We all work in haste these days, or at least without thinking. I even find myself laughing sometimes at the turns an e-mail conversation takes with a friend that begins with a subject “logo comps” and ends up as a recipe for what to do with tons of unripe green tomatoes, still with the title “logo comps” attached.

But worse are the e-mails you open because, if you don’t, you fear you might miss out on a business prospect. There may be something suspect about the subject title, but you take the time to open the e-mail only to find you’ve been had, intentionally or not.

Just today I opened an email oddly titled “RFQ’s”—odd, because there are few instances where RFQ needs to be a possessive. I get all sorts of RFPs and RFQs in my in-box that I dutifully open in case they lead to a potential project. Instead, I found that it was a company selling DVDs and CDs that wanted to know if I had an upcoming need. Which I guess translates into my requesting a quote from them? And they were offering me the opportunity to request a quote?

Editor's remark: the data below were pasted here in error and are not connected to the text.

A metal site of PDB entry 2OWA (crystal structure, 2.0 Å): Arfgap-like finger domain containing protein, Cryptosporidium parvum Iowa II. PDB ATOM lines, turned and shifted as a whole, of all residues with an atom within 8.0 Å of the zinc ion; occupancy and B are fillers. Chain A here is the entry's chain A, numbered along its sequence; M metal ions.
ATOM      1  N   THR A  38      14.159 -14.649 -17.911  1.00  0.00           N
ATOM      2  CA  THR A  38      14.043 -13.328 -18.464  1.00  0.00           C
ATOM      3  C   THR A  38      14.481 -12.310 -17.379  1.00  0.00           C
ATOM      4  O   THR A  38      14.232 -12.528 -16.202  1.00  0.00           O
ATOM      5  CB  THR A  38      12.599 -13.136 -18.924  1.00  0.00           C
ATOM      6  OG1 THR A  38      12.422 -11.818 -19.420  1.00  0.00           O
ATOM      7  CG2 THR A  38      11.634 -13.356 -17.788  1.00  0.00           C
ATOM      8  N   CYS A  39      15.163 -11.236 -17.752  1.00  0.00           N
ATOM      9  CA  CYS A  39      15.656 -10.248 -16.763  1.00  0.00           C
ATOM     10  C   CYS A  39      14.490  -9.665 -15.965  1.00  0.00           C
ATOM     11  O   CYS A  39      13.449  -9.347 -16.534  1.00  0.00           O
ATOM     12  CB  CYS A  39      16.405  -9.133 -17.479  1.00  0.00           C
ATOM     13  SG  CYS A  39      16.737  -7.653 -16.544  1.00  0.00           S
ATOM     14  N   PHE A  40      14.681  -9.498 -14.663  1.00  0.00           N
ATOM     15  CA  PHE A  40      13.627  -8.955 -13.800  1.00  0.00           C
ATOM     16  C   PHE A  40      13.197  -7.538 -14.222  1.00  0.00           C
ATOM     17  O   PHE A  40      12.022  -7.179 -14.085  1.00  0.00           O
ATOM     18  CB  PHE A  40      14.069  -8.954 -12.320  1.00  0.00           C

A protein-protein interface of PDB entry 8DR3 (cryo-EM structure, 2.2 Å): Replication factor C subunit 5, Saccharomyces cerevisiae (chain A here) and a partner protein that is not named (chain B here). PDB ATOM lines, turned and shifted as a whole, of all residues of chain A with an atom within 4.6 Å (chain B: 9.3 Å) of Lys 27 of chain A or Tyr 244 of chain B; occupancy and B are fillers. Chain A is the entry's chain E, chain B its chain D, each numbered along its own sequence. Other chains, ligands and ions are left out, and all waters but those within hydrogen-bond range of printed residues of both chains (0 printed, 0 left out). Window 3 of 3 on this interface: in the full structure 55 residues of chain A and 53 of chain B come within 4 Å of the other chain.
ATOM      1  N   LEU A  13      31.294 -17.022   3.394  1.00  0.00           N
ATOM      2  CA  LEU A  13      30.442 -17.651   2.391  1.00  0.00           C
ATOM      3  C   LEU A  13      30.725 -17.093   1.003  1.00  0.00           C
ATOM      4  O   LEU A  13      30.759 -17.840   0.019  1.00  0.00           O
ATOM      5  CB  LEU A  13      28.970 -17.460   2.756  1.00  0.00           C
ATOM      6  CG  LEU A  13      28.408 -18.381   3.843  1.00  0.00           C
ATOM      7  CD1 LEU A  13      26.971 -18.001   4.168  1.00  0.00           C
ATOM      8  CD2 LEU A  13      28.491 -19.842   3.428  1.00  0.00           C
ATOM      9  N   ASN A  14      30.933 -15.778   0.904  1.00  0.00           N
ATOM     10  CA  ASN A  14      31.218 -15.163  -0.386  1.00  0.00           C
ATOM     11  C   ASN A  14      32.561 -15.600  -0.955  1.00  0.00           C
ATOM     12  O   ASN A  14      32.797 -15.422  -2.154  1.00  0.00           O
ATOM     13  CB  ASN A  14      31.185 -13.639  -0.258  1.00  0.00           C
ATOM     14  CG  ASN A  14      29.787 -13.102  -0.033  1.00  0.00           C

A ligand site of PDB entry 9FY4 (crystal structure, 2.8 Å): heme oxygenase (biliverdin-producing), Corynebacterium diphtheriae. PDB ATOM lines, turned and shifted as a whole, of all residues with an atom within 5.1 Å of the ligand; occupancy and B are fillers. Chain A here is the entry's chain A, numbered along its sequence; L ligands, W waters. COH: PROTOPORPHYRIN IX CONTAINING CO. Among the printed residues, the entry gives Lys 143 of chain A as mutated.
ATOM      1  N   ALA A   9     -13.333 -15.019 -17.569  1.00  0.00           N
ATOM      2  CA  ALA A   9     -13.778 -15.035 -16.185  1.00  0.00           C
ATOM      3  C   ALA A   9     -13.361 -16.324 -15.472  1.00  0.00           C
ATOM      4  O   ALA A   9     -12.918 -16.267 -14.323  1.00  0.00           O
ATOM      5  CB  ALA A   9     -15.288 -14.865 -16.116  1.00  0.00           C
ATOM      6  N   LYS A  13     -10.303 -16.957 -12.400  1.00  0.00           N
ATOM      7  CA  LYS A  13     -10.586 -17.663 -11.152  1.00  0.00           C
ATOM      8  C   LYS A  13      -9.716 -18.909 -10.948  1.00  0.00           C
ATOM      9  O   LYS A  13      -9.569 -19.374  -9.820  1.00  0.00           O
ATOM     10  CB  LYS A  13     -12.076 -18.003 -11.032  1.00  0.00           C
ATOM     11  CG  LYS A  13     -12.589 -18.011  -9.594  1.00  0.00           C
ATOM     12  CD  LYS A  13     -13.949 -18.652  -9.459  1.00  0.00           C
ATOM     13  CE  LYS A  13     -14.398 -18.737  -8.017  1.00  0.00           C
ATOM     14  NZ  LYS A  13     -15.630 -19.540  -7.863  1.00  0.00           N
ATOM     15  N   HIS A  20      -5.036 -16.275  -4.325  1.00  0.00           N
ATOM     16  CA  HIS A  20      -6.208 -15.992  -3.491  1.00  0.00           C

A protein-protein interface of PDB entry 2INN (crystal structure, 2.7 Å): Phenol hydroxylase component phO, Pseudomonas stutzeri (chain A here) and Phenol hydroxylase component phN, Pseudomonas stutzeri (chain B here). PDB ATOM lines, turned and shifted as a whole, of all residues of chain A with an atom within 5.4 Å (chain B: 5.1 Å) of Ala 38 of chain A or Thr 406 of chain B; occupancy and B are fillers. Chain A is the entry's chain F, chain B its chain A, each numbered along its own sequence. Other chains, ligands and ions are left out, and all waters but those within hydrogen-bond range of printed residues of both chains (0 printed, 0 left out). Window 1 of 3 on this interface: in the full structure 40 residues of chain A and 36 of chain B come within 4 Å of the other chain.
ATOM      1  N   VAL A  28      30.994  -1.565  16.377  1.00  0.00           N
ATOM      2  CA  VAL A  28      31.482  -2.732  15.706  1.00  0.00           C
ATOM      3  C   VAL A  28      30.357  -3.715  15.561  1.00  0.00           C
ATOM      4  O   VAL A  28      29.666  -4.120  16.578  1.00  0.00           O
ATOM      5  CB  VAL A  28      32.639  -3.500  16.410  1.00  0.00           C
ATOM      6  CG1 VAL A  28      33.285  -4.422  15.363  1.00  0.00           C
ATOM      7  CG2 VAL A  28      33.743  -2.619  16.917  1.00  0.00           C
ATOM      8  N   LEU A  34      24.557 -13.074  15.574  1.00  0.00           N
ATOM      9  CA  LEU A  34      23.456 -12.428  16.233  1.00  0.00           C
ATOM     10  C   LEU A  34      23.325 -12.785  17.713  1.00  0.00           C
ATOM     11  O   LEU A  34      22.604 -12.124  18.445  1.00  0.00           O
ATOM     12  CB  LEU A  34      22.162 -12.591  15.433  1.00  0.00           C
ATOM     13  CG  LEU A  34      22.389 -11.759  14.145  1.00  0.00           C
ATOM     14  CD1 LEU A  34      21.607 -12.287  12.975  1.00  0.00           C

Given the amount of electronic communication these days—most of it done without thought or even capital letters or punctuation—we can, without realizing it, ask a lot of a person.

Make the subject title relevant to the content of the e-mail. I often find myself renaming the titles of replied e-mails to a client because the subject has changed. I want to make sure they (and I) can go back into their in-box to retrieve what I told them last week. But they can only do that if they’re searching for a meaningful title. This takes a little effort but it’s worth it.

Businesses that send e-emails entitled “The information you requested”—you know you didn’t request anything—are the worst offenders. It’s hard to imagine my business could survive if I sent e-mails like that to prospective clients.

It’s hard to cut through the clutter with the perfectly phrased subject title. But a little “first, do no harm” wisdom is a good place to start.